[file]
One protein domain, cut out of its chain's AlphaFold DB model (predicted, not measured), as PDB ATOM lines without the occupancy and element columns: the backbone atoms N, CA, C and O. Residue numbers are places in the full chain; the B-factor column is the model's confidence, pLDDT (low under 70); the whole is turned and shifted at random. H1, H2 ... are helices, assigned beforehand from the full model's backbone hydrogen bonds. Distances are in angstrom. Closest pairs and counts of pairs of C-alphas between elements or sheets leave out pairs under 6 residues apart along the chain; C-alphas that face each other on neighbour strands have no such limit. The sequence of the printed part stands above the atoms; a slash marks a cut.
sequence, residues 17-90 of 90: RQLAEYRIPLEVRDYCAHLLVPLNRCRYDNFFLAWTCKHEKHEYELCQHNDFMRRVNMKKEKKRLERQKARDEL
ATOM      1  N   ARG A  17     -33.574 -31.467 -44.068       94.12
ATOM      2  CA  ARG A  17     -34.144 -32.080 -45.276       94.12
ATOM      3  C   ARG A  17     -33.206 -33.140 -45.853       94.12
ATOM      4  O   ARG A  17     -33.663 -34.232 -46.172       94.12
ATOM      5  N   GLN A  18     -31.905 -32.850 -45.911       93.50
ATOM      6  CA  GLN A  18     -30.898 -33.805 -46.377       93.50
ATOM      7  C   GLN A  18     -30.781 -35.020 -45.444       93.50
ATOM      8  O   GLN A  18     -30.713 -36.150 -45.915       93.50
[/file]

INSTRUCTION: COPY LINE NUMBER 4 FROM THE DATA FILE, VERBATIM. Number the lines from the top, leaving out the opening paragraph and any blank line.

ATOM      3  C   ARG A  17     -33.206 -33.140 -45.853       94.12